Significant Association of ANKK1 and Detection of a Functional Polymorphism with Nicotine Dependence in an African-American Sample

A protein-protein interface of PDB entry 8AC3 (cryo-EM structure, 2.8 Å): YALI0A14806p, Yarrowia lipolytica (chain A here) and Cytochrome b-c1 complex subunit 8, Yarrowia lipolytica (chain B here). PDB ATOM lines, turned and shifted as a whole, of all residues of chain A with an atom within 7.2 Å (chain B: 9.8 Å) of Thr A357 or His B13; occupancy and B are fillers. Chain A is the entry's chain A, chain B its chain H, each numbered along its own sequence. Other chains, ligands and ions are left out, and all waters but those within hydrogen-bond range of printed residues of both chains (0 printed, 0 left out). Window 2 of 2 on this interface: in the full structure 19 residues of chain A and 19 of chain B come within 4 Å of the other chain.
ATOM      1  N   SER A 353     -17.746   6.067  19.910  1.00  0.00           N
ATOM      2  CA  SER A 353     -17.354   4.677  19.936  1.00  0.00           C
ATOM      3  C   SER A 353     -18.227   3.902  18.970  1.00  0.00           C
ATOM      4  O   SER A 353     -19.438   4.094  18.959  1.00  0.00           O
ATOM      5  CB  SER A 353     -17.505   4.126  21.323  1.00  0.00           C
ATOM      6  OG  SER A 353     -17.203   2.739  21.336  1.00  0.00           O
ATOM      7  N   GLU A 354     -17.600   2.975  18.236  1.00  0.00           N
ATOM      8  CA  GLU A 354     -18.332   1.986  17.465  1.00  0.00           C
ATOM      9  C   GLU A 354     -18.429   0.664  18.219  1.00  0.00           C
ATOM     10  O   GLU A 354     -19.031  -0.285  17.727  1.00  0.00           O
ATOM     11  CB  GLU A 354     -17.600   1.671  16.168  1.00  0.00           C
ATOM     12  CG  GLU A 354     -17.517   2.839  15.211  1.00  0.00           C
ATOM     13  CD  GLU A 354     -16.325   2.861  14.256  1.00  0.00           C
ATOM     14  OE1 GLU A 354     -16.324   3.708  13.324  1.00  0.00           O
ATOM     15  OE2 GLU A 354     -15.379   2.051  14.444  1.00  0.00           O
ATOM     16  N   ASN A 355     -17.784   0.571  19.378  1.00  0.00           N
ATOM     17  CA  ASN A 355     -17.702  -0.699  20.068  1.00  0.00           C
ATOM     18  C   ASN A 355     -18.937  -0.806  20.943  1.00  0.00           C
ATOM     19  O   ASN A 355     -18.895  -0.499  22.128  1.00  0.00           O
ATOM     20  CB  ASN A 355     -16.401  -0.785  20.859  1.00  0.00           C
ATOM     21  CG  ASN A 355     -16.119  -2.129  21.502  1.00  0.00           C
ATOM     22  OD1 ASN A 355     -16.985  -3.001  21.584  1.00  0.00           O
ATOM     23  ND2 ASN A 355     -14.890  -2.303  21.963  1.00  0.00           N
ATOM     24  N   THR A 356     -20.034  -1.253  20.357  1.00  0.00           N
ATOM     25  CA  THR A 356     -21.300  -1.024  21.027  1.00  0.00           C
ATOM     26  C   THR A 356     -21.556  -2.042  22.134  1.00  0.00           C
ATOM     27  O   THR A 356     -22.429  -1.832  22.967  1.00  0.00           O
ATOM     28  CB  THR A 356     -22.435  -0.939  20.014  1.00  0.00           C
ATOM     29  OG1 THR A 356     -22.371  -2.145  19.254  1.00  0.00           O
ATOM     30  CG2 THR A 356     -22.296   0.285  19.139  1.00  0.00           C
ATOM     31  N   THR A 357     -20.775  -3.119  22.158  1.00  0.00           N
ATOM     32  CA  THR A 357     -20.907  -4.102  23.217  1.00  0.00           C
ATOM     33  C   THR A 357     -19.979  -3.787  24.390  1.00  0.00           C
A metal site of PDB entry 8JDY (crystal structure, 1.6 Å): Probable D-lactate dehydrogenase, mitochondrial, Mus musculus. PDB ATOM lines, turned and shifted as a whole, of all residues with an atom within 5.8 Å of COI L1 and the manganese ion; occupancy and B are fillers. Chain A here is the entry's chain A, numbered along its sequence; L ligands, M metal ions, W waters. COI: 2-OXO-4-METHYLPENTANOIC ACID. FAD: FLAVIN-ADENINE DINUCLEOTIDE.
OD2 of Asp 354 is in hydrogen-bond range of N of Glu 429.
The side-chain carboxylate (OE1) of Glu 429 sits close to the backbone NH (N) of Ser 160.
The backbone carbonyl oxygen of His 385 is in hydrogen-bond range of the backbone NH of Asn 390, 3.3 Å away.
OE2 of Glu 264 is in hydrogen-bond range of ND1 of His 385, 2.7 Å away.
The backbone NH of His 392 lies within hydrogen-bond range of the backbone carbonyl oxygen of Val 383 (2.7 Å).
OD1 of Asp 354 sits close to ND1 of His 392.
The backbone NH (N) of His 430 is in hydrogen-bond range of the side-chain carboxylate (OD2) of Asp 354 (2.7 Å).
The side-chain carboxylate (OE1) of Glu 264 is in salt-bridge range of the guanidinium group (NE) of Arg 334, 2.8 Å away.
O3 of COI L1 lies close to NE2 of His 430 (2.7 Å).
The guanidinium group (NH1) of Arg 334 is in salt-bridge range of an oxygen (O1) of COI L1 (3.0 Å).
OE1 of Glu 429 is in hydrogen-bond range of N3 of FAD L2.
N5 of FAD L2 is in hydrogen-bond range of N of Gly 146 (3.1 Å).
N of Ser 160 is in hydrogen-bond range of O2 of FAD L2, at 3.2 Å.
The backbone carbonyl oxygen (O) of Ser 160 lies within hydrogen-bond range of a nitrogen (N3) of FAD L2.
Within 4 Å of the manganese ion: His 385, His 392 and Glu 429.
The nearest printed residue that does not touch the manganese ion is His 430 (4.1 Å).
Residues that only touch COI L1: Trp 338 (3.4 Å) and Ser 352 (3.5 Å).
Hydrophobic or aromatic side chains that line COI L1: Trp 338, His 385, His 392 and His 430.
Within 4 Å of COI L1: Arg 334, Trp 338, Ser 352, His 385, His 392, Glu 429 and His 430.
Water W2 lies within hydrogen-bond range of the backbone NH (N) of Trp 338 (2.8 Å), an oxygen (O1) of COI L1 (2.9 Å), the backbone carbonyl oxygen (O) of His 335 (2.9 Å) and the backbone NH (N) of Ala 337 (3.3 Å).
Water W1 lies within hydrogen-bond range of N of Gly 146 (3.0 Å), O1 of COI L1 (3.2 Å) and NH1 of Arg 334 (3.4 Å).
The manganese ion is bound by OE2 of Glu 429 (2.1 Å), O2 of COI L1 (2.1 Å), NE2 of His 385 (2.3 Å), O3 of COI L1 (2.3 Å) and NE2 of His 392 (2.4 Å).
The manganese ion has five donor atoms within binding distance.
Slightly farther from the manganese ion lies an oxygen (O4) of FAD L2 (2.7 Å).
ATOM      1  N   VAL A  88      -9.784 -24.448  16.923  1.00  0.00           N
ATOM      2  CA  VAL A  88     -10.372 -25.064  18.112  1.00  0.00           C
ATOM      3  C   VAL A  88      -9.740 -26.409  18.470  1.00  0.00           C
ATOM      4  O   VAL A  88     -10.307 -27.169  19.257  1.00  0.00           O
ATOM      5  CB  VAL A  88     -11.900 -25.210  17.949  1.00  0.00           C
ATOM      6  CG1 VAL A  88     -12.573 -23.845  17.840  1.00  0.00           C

The dopaminergic system in the brain plays a critical role in nicotine addiction. Genetic variants in the dopaminergic system, including those in dopamine receptor genes, represent plausible candidates for the genetic study of nicotine dependence (ND). We investigated various polymorphisms in the dopamine D2 receptor gene (DRD2) and its neighboring ankyrin repeats and kinase domain containing 1 gene (ANKK1) to determine whether they were associated with ND. We examined 16 single nucleotide polymorphisms (SNPs) at DRD2 and 7 SNPs at ANKK1 in our Mid-South Tobacco Family cohort, which consisted of 2037 participants representing two distinct American populations. Several SNPs (rs7131056, rs4274224, rs4648318, and rs6278) in DRD2, along with the Taq IA polymorphism (rs1800497) in ANKK1, revealed initial significant associations with ND in European Americans, but not after correction for multiple testing, indicating a weak association of DRD2 with ND. In contrast, associations for ANKK1 with ND in the African-American and pooled samples, specifically for SNP rs2734849, remained significant after correction. With a non-synonymous G to A transition, rs2734849 produces an amino-acid change (arginine to histidine) in C-terminal ankyrin repeat domain of ANKK1. Using the luciferase reporter assay, we further demonstrated that the variant alters expression level of NF-κB-regulated genes. Since DRD2 expression is regulated by transcription factor NF-κB, we suspect that rs2734849 may indirectly affect dopamine D2 receptor density. We conclude that ANKK1 is associated with ND and polymorphism rs2734849 in ANKK1 represents a functional causative variant for ND in African-American smokers. © 2009 Nature Publishing Group All rights reserved.

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